PTSD Sufferers Have Higher Risk for Nicotine Addiction
Most people exposed to dangerous or life-threatening events go through a relatively brief period of emotional instability and then return to good health as their brains and bodies readjust over time. However, some people continue to experience the emotional and behavioral changes associated with heavy or prolonged activation of the “fight-or-flight” response, even after any actual threat has long since faded away. If these changes continue to appear more than 30 days after a traumatic event (or first appear more than 30 days after such an event), doctors can officially diagnose the presence of posttraumatic stress disorder. Symptoms typically associated with this disorder include a mental/emotional reliving of a traumatizing event, a sharp increase in moods and emotions that seriously decrease a sense of well-being, a strong urge to keep away from any reminders of a traumatizing event and a state of excessive sensory arousal characteristic of an ongoing “fight-or-flight” reaction.
Smoking and Substance Use Disorder
Independent of any association with PTSD, people affected by a substance use disorder (the accepted term for abuse- or addiction-related problems with either drugs or alcohol) smoke more often than the rest of the adult population. For example, while roughly 19 percent of U.S. adults smoke cigarettes, about 56 percent of adults with diagnosable alcohol-related problems smoke. The smoking rate among adults with diagnosable drug-related problems is almost 70 percent. While smoking in general has grown less common over the last 20 years, its popularity among individuals affected by substance abuse and substance addiction has not dropped significantly. Smoking has a tremendous negative impact on the health of people diagnosed with a substance use disorder. In fact, these individuals have a greater chance of dying from smoking-related complications than from drug- or alcohol-related complications.
What’s the Connection?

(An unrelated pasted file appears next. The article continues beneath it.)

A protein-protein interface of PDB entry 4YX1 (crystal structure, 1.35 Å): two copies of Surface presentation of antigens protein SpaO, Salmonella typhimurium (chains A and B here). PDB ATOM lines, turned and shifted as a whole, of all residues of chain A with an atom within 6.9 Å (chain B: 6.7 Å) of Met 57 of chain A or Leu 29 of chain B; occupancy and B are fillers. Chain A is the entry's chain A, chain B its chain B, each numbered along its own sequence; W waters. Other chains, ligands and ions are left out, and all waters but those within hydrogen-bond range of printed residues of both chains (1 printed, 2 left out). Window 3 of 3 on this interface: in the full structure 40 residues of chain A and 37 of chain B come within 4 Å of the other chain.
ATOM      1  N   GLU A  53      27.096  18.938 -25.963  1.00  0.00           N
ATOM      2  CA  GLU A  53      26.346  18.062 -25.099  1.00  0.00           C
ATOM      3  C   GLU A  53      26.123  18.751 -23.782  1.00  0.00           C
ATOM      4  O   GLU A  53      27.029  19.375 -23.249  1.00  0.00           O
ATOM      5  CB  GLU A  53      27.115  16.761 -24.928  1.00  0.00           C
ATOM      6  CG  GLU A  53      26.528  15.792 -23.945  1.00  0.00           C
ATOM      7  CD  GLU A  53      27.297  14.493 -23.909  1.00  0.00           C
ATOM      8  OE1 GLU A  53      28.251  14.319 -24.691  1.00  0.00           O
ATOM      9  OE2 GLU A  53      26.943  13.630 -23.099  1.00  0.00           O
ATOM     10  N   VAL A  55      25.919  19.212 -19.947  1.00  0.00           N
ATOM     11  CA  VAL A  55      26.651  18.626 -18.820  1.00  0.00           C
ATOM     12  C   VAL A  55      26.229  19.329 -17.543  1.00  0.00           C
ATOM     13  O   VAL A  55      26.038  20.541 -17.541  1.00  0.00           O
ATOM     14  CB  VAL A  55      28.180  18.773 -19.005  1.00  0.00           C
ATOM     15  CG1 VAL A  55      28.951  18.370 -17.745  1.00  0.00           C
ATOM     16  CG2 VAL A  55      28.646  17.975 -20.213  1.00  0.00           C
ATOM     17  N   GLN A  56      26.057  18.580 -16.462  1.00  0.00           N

In the study published in Addictive Behaviors, researchers from Kent State University, Northeastern Ohio Medical University and Oriana House used an examination of 227 adults to investigate the connection between PTSD, smoking and substance use disorder. All of these individuals used cigarettes, had a diagnosis for substance use disorder and had been exposed to situations known for their ability to trigger the onset of PTSD. Each participant completed a series of questionnaires designed to address such issues as the appearance of PTSD-related symptoms, the typical rate of cigarette consumption, the presence of any symptoms of nicotine addiction and any preexisting expectations that cigarette use produces more benefits than harms.
The researchers concluded that PTSD and cigarette use/nicotine addiction are not directly connected to each other. However, they also concluded that these two conditions are indirectly linked in people with serious drug- or alcohol-related problems in a couple of ways. For instance, people affected by both substance use disorder and PTSD often turn to cigarettes when seeking to avoid unwanted emotional states. In addition, PTSD/substance use disorder sufferers looking to avoid unpleasant emotions or make themselves feel better have increased risks for developing a nicotine addiction, as do PTSD/substance use disorder sufferers looking to diminish a sense of boredom.
Significance and Considerations
At the time the study published in Addictive Behaviors was conducted, PTSD was classified with a group of mental health conditions called anxiety disorders. In May 2013, the American Psychiatric Association moved the disorder into a newly established, separate category of conditions, known as trauma- and stressor-related disorders. The authors of the study believe that most people affected by both PTSD and substance use disorder smoke because they think that smoking can help them ease the impact or frequency of unpleasant, trauma-related emotions, thoughts or feelings. They also believe that awareness of this motivation for cigarette use can help any professional hoping to successfully employ common smoking-cessation techniques when working with patients/clients diagnosed with PTSD and drug- or alcohol-related issues.